How SC addresses coal deallocation is important
With the Supreme Court (SC) readying to address the issue of how to deal with the 216 coal blocks it has said were allocated illegally since 1993, India is in a sense back to where it was at the time of then finance minister Pranab Mukherjee’s retrospective amendment as well as when the SC cancelled the 2G licences issued by A Raja. We’re back to Pranab Mukherjee in the sense that any law/decision can be changed retrospectively, and the question that arises in investors’ minds is how far back can cases be reopened? And we’re back to the Raja cancellations since the obvious question is that if a decision has been made by the government, are investors to be compensated for their losses when the SC rules the allocations illegal? While there is little doubt that Raja violated the law by allocating licences without auctions which were the way telecom licences were given out in the past, with the government signing off on the process, how were those buying into the licences—and the bankers who lent to them—to imagine the process was illegal?
The related question that ought to be frightening bureaucrats and politicians is whether action will now be taken against them in the coal case. If, as the SC says, the allocation process was opaque and illegal, it is only logical that some consequences will have to follow. In which case, how do you get bureaucrats to take decisions in good faith? While the CBI has just closed its case against then coal secretary PC Parakh for allocating part of a block to the Aditya Birla group and now saying this was in the national interest, would it have to reopen this following the SC ruling? Indeed, the CBI has just started an inquiry into then disinvestment secretary Pradip Baijal for allegedly selling an Udaipur hotel at much below value in 2002 even though there was an independent evaluation of its value and the hotel was sold through an open bid. At some point, the government will have to address this question satisfactorily—the SC has struck down the protection given to senior bureaucrats, the one that required the CBI to get prior sanction before investigations, and the government will need to come up with a reasonable defence to get the SC to reconsider its ruling.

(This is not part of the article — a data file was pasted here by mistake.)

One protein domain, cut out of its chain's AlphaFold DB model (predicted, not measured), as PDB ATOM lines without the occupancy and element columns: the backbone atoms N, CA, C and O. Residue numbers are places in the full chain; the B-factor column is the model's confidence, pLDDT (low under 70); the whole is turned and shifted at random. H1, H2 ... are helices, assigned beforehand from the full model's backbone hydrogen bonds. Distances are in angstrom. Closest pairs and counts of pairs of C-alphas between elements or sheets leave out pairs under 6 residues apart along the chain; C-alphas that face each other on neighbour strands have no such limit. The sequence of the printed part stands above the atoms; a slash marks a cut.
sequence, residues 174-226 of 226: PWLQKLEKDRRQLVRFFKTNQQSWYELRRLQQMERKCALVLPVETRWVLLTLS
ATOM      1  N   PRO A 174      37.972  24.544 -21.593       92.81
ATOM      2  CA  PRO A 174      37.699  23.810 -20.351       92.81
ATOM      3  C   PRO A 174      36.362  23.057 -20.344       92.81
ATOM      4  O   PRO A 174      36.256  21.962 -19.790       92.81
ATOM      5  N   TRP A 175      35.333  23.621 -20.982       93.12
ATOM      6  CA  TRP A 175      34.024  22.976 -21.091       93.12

Even if the SC decides not to proceed on criminal grounds, the issue is what criterion will be used to determine if mines should be cancelled or not. In the 2G case, the government allowed firms whose licences were cancelled to participate in the auctions to win back their spectrum, so that could be a precedent. Whatever else, it is vital the mines not be given back to Coal India as is being proposed, since that is where the problem began—had Coal India been able to mine enough, and efficiently, no private power/steel producer would have wanted captive mines in the first place.